I got a compression puncture (look like a snake fang) on the rear wheel twice this week. It was a pain to fix the rear flat. I used a patch kit to the repair. Then I decided that the OEM inner tube is too flimsy to support the weight of the rear wheel and the rider. I replaced the rear inner tube with a Slime 29" x1.85-2.20" Presta valve. Length of stem is 55mm. I rode 25 miles, through over a mile of gravel. The tire feels sturdy. Working great so far. It only costs $12 for the tube. 

Slime.jpg

Inner Tube.jpg

Stem.jpg

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  • 2 weeks later...

Slime tube update. I rode another 25 miles this morning. Same course, riding over a mile of dirt road and gravels.  My rear wheel with the Slime inner tube is doing great. However, this time, I had a similar compression puncture on the front wheel. I'm kinda p*****. This was the first flat for my front wheel with the OEM inner tube. A total of three compression punctures so far. Taking off the front wheel on the trail was quite easy compare to the rear. Again, I used a patching kit to repair the tube and inflated the tire with 1.5 CO2 cartridges. One cartridge was probably enough. I had to use 1.5 because I didn't have the nozzle fit snugly. I don't think it's a coincident that I have had 3 compression flats and so many other Thin owners have had similar flats on so few miles on the road. I wonder if the Fat owners have had similar flats on so few miles. The Slime tube that I used look like a giant next to the OEM tube, but it's heavy duty and it fit. I'll be replacing my front inner tube with the Slime as well. I'm convinced that the OEM inner tube is an inferior match for the Thin ebike. And is probably pretty expensive once it's available on Sondors' parts store.

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Pinch flats (snake bite) are due to under inflation. I have a classic Cannondale Criterium Bike with very thin tires. 700x19 front and 700v21 rear tires. I've ridden it over 30,000 miles. I ride @ 145psi but I wouldn't recommend that for a thin. I ride my Sondors Fat @ 32psi.  

Edited by Tabletteer
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I get that. Compression punctures are sometimes caused by under inflation. On the Thin, I kept at 65-70psi, which is on the high end of the recommendation. I don't think the flats that I had were due to under inflation. I have owned  two earlier models (white and blue) of the Criterium Cannondale you mentioned and a Fuji road/tri bikes over the years. The first time I saw a Cannondale, I thought it was great because it was so much lighter and have larger Al frame tubing. I rode my first Cannondale on a 200-mile ride  at the Davis (CA) Double Century and my time was improved by 5 hours compare to a steel frame bike that I was riding the year before. I used mostly 700x19 tires as well. For me, same size both front and rear.  I normally kept  my PSI at 120-130. I have never gotten a flat on these rides. That's why it was unusual for me to get 3 flats on the Thin OEM tube in less than 80 miles. On my road/tri bike, I've normal rims in the beginning, and then evolved into deeper v-rim for aerodynamics reasons. I have used both clincher and tubular tires. I also understand that Shrader valve tubes are more commonly used on mountain bikes and fat bikes since these bike don't need the aerodynamics deep rims for all intents and purposes. So, the stems for the Shrader valve tube aren't made to be long. On the other hand, Presta valve tubes are more commonly used on road/racing/tri bikes. These bikes often have aerodynamic deep rims on them. Sondors could have easily bored a smaller hole on the Thin's deep rim for a Presta valve tube, where owners could easily find a replacement tube for about $5. But, instead he made the hole for the Thin tube Shrader size with long stem, which is not common in the market place. By doing so, Sondors is making the Thin OEM tube proprietary and more expensive. Fortunately, tires and tubes on bicycle are not precision parts like those in automobile or motorcycle.  I can mix and match when the OEM parts don't seem to work right.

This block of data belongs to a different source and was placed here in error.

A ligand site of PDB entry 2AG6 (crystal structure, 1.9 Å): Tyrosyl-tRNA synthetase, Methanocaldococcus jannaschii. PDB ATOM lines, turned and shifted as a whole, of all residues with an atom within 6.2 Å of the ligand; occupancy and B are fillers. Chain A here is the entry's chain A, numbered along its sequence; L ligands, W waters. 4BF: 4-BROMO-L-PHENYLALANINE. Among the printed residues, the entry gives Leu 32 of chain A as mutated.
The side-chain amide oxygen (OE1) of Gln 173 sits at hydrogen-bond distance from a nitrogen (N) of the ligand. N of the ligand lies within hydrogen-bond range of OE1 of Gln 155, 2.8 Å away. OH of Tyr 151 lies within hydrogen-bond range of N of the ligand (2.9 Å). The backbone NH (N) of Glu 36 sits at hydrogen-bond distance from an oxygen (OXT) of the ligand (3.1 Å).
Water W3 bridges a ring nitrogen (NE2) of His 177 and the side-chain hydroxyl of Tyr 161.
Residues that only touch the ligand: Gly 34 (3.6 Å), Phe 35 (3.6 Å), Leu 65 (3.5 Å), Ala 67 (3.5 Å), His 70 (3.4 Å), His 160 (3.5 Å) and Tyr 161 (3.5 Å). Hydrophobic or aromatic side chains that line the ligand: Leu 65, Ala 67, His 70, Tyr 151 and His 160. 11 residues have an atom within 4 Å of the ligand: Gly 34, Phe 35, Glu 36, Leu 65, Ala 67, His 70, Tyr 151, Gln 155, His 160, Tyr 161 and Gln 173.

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  • 2 weeks later...

@masbem I bought a set of 2 on ebay from http://www.ebay.com/itm/One-Pair-of-Slime-29x1-75-1-85-2-0-2-1-2-125-2-2-Smart-Tube-Bike-Tubes-Presta-/331317910007?hash=item4d241619f7:g:F4wAAOxy2CZTYCDf. The description reads length of stem as 1.5". But, I measured it to be 55mm (about 2.1") from bottom to tip. You can see the length is pretty close to the oems from the pic in my earlier post. So far so good. I had about 100 miles on the rear tire now and no flat yet. It already exceeded the oem tube milage. If the link doesn't work, search for "Slime Tube 29". The seller I bought from is Zbikenut.